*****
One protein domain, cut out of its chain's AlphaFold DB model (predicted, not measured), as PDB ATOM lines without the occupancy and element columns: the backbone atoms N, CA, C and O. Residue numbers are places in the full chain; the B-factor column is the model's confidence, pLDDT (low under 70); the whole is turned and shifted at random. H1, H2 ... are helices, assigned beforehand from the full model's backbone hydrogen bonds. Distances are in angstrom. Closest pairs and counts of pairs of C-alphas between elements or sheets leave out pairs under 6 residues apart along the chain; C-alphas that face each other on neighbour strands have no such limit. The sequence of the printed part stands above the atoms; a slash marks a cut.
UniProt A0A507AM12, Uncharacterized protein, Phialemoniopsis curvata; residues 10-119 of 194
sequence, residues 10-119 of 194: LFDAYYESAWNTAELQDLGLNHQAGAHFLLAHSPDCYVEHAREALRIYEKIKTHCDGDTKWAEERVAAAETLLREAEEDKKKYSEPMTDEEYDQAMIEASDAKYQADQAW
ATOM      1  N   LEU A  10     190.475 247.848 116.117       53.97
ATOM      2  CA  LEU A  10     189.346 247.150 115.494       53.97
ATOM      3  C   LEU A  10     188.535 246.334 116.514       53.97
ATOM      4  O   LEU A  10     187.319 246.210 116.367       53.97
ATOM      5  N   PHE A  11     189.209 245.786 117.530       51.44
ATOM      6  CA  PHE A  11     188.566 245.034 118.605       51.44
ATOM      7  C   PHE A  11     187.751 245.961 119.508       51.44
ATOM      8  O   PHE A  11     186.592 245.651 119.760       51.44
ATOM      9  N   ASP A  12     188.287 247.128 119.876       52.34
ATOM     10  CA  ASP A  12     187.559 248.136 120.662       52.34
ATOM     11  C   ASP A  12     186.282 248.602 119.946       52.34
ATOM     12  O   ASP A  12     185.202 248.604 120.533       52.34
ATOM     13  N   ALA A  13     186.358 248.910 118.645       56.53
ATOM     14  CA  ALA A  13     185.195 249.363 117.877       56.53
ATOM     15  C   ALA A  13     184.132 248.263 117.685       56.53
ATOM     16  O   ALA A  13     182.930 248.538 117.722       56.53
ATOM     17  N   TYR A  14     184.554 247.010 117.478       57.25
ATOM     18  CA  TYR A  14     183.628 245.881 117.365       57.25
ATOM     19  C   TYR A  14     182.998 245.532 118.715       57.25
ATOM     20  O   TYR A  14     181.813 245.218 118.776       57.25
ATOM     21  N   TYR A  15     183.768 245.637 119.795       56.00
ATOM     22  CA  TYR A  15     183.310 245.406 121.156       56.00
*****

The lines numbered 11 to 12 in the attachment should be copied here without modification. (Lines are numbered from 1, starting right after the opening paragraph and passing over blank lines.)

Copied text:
ATOM      9  N   ASP A  12     188.287 247.128 119.876       52.34
ATOM     10  CA  ASP A  12     187.559 248.136 120.662       52.34